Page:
Protests begin in DC after motion to halt Dakota Access is denied

Energy Transfer Partners, the pipeline company that owns Dakota Access, has already been drilling under Lake Oahe for weeks.

Image credit: Wikimedia Commons

A federal judge has denied the request by water protecters of the Standing Rock Sioux and Cheyenne River tribes to halt construction on the controversial Dakota Access pipeline.

U.S. District Judge James Boasberg denied the motion for a preliminary injunction against the pipeline company on Tuesday. The judge stated that oil is expected to flow as early as next week:

“Since last summer, the question of whether Dakota Access should route its oil pipeline near the reservations of American Indian tribes has engendered substantial debate both on the ground in North and South Dakota and here in Washington.

“… At the start of 2017, that pipeline was nearly complete, save a stretch – awaiting an easement – that was designed to run under the bed of Lake Oahe, a federally regulated waterway that forms part of the Missouri River and straddles North and South Dakota.

“Upon assuming office, President Trump directed an expedited approval process, and on February 8, the Army Corps of Engineers issued the easement that permitted Dakota Access to drill under the lake. Fearing that the presence of oil in the pipeline under Lake Oahe will cause irreparable harm to its members’ religious exercise, Cheyenne River responded with a Motion for Preliminary Injunction, in which it argues that the easement’s grant violates the Religious Freedom Restoration Act and requests that the Court enjoin the effect of the easement and thus the flow of oil, which is expected to commence in the next week or two.”

The judge believes the tribes were unlikely to prevail in their lawsuit and thus denied their request.

The tribes argued that drilling and transporting oil, as well as then construction of the pipeline, will threaten their drinking water source, which is a part of the Missouri River called Lake Oahe.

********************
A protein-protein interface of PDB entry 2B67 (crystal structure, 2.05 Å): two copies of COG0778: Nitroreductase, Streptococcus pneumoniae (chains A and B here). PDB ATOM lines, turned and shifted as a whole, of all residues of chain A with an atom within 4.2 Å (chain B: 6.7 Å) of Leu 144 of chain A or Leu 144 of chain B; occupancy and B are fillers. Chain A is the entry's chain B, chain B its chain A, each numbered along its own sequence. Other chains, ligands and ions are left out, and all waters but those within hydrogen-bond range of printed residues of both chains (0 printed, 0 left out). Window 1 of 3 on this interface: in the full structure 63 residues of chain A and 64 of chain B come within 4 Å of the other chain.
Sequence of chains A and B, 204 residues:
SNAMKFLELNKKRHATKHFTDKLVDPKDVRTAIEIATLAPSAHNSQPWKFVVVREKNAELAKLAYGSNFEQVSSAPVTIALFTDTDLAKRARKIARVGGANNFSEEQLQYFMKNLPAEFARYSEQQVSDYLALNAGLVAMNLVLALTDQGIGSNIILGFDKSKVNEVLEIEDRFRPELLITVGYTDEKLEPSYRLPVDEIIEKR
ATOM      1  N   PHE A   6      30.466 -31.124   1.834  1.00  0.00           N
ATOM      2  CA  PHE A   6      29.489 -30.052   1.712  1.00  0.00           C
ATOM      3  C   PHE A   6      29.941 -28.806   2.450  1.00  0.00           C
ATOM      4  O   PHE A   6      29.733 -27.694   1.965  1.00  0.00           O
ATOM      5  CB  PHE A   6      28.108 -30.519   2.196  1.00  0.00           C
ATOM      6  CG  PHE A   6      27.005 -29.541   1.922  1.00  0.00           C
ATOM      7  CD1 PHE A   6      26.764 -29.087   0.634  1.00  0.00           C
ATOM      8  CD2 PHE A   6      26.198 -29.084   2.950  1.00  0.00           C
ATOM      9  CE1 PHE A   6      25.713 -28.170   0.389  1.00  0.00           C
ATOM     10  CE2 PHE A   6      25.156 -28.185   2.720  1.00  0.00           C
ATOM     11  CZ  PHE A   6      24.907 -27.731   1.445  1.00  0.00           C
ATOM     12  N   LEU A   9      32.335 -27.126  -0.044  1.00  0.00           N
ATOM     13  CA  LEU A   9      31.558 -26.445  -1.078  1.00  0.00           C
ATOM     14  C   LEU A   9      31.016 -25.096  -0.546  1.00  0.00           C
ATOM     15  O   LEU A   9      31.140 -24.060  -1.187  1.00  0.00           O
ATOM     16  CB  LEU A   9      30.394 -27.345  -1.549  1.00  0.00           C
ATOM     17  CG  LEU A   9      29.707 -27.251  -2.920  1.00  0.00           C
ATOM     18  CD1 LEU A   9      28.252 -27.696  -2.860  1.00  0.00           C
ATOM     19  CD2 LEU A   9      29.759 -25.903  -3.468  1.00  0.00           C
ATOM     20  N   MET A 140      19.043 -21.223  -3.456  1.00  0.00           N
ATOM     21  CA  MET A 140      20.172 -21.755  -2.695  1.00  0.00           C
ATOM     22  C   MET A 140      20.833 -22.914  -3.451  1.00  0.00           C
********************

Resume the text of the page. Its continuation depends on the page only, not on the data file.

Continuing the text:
Energy Transfer Partners, the pipeline company that owns Dakota Access, has already been drilling under Lake Oahe for weeks.

Chase Iron Eyes, lead counsel for the Lakota People’s Law Project was very unhappy with the decision. He wrote, “Oil should never be allowed to flow through this pipeline until the legal process has played out in the courts,” and that the federal government is “treating the original inhabitants of this land as though we are less than human, as though our lives and lands are something to be ignored and discarded in the never-ending quest for profit.”

The pipeline, once finished, will have cost more than $3.8 billion and will span across 1,170 miles.

The ruling comes just at the start of a multi-day protest planned in Washington DC. On March 10 water protectors from around the United States will march on Washington DC to protest oil pipelines in general and to tell the federal government, “If there is a spill, they will have oil and blood on their hands and we will not let them forget it.”

Tribal members and supporters also plan to camp on the National Mall in teepees, light a ceremonial fire and hold cultural workshops. The protests are expected to last four days and will also raise awareness for the protection of tribal rights. A rally is also scheduled for Friday.

Tell the Trump administration to stop Big Oil from completing the Dakota Access pipeline:


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Alexandra Jacobo is a dedicated progressive writer, activist, and mother with a deep-rooted passion for social justice and political engagement. Her journey into political activism began in 2011 at Zuccotti Park, where she supported the Occupy movement by distributing blankets to occupiers, marking the start of her earnest commitment to progressive causes. Driven by a desire to educate and inspire, Alexandra focuses her writing on a range of progressive issues, aiming to foster positive change both domestically and internationally. Her work is characterized by a strong commitment to community empowerment and a belief in the power of informed public action. As a mother, Alexandra brings a unique and personal perspective to her activism, understanding the importance of shaping a better world for future generations. Her writing not only highlights the challenges we face but also champions the potential for collective action to create a more equitable and sustainable world.